By law, school districts must implement an exit examination for any and all 12th-grade students. It is the school’s responsibility to have resources on the school’s site for students to access in preparation for the exit examination. The superintendent of each district will take it upon himself/herself to maintain this process. It is also under the superintendent that he/she shall study the appropriateness of other criteria by which high school pupils who are regarded as highly proficient but unable to pass the high school exit examination may demonstrate their competency and receive a high school diploma.
The exit examination will be based upon information gathered in-field testing and annual administrations of the examination and shall include the analysis of the students’ performance, the examination effects that it has on college attendance, drop out rates, and graduation.
Prices start at $12
Prices start at $11
Prices start at $10
Any students’ whose first language is not English or who do not have a working knowledge of the English language; shall have the exit examination deferred for 24 months, where the student must be enrolled in courses in reading, writing, and comprehension in the English language for about six months. Without the proper instruction, if the student does not pass the exit examination, he or she will not be allowed to get a high school diploma and/or graduate.
The exit examination will be covered under the Budget Act and the superintendent will contribute funds for the examination. The state board of education will establish the funding for each of the examinations that will be administered based upon how much each examinations’ cost.
Finally, the high school exit examination will be offered to students in the 9th grade at the beginning of the school year, and each student will take the exit examination during the 10th grade school year. The student has the possibility to take the exit examination each succeeding school year thereafter until each of the sections of the examination has been completed and passed. The exit examination will be offered in all public high schools that have grades 9 through 12 on dates that are specially designated by the superintendent for the examination.
This law forces adolescents to improve their academic achievement above and beyond what they would normally try to strive for. Adolescents who were early maturers, especially girls, will have a difficult time with this added pressure. Early maturing females have low self-esteem and tend to do poorly in their academics as compared to girls who are late maturing females.
Depending on the adolescent’s information processing, is how they will do on the exit examination. If the student (adolescent) does not decode the information properly into their long-term memory, they will have a difficult time recalling that information. The adolescent can do a number of strategies to improve their encoding, so that when the time comes, they may recall the information from their short-term or long-term memory.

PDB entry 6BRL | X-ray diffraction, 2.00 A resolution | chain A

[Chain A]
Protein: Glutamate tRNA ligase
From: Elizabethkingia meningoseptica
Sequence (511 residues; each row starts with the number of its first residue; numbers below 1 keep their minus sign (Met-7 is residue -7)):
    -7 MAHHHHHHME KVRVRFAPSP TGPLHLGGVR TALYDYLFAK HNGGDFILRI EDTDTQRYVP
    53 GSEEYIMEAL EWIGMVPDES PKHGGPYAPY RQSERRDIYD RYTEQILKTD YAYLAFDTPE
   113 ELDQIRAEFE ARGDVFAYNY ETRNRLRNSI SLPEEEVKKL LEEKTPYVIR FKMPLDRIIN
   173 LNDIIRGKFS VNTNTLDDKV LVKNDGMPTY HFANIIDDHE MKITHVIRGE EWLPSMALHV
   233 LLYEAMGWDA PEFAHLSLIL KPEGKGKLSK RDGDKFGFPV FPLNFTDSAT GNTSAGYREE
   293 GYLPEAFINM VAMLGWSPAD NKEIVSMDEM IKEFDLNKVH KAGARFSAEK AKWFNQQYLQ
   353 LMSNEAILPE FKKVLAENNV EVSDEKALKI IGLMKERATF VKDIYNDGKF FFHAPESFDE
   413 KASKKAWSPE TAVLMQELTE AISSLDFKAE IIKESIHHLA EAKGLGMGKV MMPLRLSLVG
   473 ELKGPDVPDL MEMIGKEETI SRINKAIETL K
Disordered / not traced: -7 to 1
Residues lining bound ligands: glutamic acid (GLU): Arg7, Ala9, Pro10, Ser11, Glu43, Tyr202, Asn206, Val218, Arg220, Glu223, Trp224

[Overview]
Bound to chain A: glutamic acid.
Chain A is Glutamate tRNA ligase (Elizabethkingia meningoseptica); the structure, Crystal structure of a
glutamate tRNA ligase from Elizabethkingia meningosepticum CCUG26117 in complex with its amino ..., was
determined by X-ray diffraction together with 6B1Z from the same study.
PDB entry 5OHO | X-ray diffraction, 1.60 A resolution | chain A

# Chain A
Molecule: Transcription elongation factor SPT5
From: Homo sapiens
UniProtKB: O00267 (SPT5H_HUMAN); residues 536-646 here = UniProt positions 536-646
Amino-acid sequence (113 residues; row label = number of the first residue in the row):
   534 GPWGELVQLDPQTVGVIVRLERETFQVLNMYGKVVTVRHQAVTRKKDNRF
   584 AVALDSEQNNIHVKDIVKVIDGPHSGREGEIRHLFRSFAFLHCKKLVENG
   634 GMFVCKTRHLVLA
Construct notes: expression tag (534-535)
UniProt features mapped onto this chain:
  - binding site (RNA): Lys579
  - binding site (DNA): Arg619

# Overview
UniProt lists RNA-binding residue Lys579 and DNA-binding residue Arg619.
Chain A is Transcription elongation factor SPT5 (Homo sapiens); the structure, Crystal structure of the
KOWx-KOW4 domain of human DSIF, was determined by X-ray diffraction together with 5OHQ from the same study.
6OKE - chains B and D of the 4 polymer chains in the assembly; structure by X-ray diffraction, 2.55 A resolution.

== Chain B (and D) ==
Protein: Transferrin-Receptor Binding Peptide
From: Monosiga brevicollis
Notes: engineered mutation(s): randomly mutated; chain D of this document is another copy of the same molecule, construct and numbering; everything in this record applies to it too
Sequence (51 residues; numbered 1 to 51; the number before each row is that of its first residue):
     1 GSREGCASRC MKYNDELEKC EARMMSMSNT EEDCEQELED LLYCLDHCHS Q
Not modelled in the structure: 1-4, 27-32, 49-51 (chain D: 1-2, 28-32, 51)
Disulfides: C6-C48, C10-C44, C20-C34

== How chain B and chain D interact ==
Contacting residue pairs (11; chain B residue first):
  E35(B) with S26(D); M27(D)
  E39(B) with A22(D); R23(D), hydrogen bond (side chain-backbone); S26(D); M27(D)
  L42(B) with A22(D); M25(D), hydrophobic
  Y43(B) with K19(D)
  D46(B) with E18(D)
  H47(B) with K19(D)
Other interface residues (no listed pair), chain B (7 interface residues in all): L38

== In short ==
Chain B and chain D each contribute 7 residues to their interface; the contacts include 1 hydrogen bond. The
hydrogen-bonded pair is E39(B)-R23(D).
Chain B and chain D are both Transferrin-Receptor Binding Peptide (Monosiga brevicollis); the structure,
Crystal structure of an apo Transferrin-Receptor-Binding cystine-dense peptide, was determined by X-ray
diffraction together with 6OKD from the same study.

Not all students are good at taking tests. Their cognitive development may not be completely developed. According to Piaget, the adolescent may be stuck in the concrete operational stage and unable to process certain facts. The adolescent may not be able to think abstractly, idealistically, and logically enough to process the information.
Being forced to complete a high school exit examination puts more pressure on the adolescent who is having a hard time with self-concept and self-identity. Classmates may put more added pressure on the adolescent, because if they cannot match or meet the expectations of the peer group, the adolescent may feel incompetent and therefore have lower self-esteem.
The adolescent’s upbringing may contribute to the factor. If the parent’s of the adolescent does not take the exit examination seriously or put much effort/support into the adolescent’s goals, the adolescent may not take the examination seriously and therefore not passing it. Also, if English is not the adolescent’s first language, they may feel dumb because they must have the examination postponed while they take English courses. This can decrease an adolescent’s self-esteem if their peers make fun of them as well as their parents or any other individual in their lives. In the same case, if the parents view the examination as an important part of learning and help the adolescent with their studies, then the adolescent will have a better chance of passing the examination. This idea also goes for peer relationships.
The adolescent may not have a very good self-identity in the career area. The adolescent may not want or care to go to college and does not view graduating from high school as much of a life priority. The adolescent may be mirroring the parents’ expectations in life and their values. On the other hand, an adolescent who has parents that value education will more likely be willing to try their hardest and best in passing the exit examination in order to graduate and enrol on a good college.
On a more personal note, I remember taking something that was similar to the exit examination. I was stressed about it because I knew that I did awful on tests regardless of who well I knew the subject. It was hard for me, but I studied hard for it. I can understand how adolescents can feel down upon themselves because of being forced to take this examination. I felt stupid compared to my peers, even though I passed the examination and I did very well on it. So, I think that it is entirely depending on the adolescent’s temperament and how they see the examination.
Cite this page
This content was submitted by our community members and reviewed by Essayscollector Team. All content on this page is verified and owned by Essayscollector Team. All comments and user reviews are moderated by Essayscollector Team. In the case of any content-related problem, you can reach us through the report button.